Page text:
Next year you’ll be able to do all your holiday shopping without ever opening a physical wallet—or so Google hopes. The previously announced Google Wallet is comfortably into beta. Google is betting that by 2014 half of all smart phones will ship with compatible NFC chips installed. They hope that Google Wallet will be on most if not all of them.
The market for mobile transactions is, by one estimate, expected to be worth $1 Trillion by 2014. The fight, however, is over standards–which mobile wall NFC chip standard will dominate? Where exactly will the credit card data be stored? And how secure will it be?
In the US there are currently four dominate interests at work. There are handset manufacturers, who have to design the phone with the NFC chips. There are the card issuers, Visa and Mastercard, who traditionally take a percentage of every transaction, but now face stiff competition from Paypal and other alternative payment brands. To a lesser degree there are the network operators, AT&T, Verizon, and Sprint; they provide the bandwidth for these transactions, and Wi-Fi (on certain smartphones) transactions as well. Finally, there are the software vendors, Apple, Google, Microsoft, who host the payment applications.
In Japan, where mobile payments have already taken hold, there are fewer moving parts and greater acceptance. For example Osaifu-Keitai (literally “mobile wallet”) provides a framework that includes electronic money, identity card, store loyalty cards, transportation (including railways, buses, and airplanes), and credit cards. The Osaifu-Keitai system is based on Mobile FeliCa which is partially owned by Sony (a hand manufacturer), NTT DoCoMo (a network operator), and JR East (a railway system).
Google has filled in all the blanks with Google Wallet by partnering with Citibank (acquirer/bank), MasterCard (card brand), First Data (card processor), and Sprint (carrier). To overcome the acceptance aspect, Google Wallet will be accepted whereever MasterCard PayPass is currently accepted. By piggybacking on existing technology (PayPass has been around nearly ten years), Google has trumped other electronic wallet solutions that might require the merchant to purchase a new terminal by offering at least 30,000 merchants at the start. Competitors will have difficulty matching that adoption.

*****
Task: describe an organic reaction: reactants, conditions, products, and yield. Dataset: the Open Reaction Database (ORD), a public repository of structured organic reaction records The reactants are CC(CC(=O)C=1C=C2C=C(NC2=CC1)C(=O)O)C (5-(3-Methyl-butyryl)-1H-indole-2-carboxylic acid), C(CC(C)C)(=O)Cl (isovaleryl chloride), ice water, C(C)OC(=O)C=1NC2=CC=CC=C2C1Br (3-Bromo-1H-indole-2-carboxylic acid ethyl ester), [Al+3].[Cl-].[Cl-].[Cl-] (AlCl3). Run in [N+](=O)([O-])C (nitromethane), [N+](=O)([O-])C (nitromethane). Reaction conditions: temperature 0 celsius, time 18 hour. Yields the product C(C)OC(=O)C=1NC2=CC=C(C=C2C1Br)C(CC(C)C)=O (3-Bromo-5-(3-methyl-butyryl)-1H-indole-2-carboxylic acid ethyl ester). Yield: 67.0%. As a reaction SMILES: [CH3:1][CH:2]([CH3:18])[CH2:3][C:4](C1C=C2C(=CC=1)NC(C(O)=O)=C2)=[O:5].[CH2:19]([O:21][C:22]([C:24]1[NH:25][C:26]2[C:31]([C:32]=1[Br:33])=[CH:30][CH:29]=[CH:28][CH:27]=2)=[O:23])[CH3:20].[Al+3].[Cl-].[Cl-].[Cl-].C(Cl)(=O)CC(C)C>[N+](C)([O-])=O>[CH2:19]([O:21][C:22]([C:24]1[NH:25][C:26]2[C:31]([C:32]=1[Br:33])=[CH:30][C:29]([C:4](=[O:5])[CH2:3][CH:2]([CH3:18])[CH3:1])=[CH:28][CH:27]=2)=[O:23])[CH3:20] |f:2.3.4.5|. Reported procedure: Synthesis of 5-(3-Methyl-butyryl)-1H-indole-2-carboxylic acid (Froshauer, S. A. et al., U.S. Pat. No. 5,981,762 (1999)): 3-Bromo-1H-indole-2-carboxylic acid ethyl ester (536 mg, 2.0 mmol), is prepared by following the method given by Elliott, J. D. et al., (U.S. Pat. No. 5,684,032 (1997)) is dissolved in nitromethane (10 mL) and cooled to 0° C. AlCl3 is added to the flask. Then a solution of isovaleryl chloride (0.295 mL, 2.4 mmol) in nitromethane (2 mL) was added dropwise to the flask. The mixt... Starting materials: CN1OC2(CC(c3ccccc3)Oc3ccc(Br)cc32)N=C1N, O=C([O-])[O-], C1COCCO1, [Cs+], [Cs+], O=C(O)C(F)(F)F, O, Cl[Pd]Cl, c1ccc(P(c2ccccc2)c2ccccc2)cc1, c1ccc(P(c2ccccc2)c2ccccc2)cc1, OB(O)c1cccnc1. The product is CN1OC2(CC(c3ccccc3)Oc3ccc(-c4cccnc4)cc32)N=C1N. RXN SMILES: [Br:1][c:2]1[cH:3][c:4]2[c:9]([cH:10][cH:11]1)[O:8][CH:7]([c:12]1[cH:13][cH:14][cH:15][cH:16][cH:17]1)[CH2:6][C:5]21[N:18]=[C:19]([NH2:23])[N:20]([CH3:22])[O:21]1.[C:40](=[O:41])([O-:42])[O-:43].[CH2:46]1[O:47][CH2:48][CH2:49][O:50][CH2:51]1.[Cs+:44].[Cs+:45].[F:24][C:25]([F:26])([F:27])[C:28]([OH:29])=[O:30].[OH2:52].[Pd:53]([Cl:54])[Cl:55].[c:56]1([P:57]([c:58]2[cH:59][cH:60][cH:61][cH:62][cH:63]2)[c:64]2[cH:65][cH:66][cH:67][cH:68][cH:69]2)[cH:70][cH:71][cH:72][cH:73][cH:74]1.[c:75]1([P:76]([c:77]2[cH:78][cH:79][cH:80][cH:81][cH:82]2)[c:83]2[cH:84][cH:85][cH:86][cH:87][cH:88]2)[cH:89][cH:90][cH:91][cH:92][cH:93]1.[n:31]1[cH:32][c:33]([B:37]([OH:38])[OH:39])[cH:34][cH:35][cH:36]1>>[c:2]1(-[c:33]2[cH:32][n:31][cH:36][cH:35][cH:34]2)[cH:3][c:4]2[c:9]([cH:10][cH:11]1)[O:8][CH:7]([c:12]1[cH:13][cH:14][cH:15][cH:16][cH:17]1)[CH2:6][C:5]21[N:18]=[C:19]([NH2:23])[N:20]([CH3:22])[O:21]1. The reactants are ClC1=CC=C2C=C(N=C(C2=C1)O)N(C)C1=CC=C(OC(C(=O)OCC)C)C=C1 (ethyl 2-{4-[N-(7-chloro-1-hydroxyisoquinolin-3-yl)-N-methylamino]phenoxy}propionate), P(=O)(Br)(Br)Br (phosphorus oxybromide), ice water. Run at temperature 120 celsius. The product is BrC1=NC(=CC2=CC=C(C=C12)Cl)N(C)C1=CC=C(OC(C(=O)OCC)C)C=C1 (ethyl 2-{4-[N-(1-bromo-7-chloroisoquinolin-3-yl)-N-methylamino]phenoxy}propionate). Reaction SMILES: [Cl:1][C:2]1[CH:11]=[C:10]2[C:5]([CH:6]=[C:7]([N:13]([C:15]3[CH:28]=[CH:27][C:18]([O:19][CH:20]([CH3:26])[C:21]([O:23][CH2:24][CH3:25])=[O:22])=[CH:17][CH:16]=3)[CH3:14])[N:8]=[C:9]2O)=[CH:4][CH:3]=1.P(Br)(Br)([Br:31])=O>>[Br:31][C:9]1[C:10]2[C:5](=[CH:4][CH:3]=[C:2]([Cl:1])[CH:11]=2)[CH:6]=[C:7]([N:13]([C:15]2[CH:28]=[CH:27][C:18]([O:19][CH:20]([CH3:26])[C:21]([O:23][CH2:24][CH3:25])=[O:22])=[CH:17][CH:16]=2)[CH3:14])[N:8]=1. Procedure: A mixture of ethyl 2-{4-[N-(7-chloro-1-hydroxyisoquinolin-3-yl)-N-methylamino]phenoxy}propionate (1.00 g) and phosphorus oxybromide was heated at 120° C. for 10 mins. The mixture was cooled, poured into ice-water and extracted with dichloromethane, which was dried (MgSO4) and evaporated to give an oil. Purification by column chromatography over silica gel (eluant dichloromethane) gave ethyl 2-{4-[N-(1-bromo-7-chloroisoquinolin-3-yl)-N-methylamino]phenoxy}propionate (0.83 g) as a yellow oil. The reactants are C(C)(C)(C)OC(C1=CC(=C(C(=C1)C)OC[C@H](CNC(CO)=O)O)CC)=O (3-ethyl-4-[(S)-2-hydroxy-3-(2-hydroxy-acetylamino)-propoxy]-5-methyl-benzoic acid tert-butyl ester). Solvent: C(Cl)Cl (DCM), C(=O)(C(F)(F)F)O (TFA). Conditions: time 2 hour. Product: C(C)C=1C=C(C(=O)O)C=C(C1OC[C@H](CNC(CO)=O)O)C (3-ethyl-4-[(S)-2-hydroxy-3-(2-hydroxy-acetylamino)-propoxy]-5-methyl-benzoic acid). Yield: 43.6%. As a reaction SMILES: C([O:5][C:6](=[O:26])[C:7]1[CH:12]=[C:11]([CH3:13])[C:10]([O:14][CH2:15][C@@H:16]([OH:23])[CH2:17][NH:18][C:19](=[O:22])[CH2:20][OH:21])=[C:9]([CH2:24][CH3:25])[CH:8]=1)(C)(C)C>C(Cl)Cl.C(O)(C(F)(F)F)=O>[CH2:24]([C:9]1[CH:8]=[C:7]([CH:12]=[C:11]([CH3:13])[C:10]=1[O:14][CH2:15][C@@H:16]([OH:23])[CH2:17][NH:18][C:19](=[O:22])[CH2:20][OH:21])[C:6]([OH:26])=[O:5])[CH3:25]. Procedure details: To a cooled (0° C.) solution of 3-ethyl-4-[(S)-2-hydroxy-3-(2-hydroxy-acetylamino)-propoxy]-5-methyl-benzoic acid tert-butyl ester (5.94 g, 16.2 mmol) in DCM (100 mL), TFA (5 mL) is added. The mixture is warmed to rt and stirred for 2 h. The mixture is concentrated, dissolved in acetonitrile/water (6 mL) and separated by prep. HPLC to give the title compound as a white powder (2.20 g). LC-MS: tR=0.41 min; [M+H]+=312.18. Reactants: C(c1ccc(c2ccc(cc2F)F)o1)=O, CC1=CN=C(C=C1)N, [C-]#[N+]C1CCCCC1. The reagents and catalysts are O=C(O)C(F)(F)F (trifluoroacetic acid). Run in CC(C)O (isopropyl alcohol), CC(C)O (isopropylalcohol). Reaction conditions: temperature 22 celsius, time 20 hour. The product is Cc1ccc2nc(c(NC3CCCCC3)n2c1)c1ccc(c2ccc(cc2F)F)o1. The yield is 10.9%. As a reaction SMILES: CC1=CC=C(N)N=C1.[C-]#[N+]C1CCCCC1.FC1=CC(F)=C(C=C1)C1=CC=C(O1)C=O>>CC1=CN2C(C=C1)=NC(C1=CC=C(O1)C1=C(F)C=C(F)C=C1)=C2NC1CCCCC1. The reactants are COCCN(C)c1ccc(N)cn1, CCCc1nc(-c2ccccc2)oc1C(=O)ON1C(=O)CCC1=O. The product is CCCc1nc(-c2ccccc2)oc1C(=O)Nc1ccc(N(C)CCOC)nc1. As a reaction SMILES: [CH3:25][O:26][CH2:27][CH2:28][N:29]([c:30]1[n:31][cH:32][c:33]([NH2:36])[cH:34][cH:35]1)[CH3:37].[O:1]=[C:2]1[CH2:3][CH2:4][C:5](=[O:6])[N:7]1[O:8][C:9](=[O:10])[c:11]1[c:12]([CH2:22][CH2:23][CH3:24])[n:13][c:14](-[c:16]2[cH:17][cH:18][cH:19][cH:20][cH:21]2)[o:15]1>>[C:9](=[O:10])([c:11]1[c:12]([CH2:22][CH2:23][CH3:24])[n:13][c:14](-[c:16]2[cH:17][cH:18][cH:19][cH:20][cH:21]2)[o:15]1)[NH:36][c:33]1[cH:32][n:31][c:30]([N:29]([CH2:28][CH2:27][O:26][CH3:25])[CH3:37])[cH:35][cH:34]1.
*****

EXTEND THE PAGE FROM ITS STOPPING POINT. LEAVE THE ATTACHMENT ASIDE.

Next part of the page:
For security, Google made the NFC chips used by its wallet dormant unless the application is open. This removes the scenario where you brush up against someone on the subway and electronically capture their credit card information. Further, the app requires a PIN to open and is sandboxed, reducing the risk from cybercriminals leveraging vulnerabilities in the Android OS to attack the wallet. But recent research has suggested that the NFC chips used by Google Wallet may be vulnerable to different attacks.
Google also made the application such that it shows the end-user different cards, allowing the user to select which card to use for a given purchase, although (for now) only Citibank Mastercard and a Google card are available as options. However, the real fly in ointment is the security of software application is weak. Apparently, Google has neglected to encrypt some aspects of the transaction that could be valuable to fraudsters.
In its recent report on the security of Google Wallet, ViaForensics found just about everything except the first 12 digits of your 15-to-16-digit credit cards is accessible to their mobile forensic tools. ViaForensics stresses that the new vulnerabilities they found are not with the core NFC technology but within the apps that use the technology.
Among the findings, credit card balance, limits, expiration date, name on card, transaction dates and locations and more are stored in the clear in a SQL database, and targeted by malware or a physical attack on the device. At a minimum, with relative little effort, the name on the card, the expiration date, last four card digits and email account are available for a third-party to discover. Additionally, Google Analytic tracking data might be available to third-parties as well.
While the report praises Google for securely storing the actual card data on the mobile device–the cards are encrypted, and a PIN is required for use–the danger, warns ViaForensic, is in the storage of the data associated with that card. By scanning your mobile device and capturing the log files, a criminal could learn your name, when you last used your card , the card’s last four digits and expiration date. From there’s it’s a simple matter to look up your address on a public data base and pretty much have all the information needed for a social engineering attack. This data should be encrypted, yet Google Wallet does not encrypt it.
For the next Christmas to be a card-less transaction holiday, Google has a lot of bugs to work out of its current Google Wallet beta. Until then, I’ll keep my plastic card, thank you.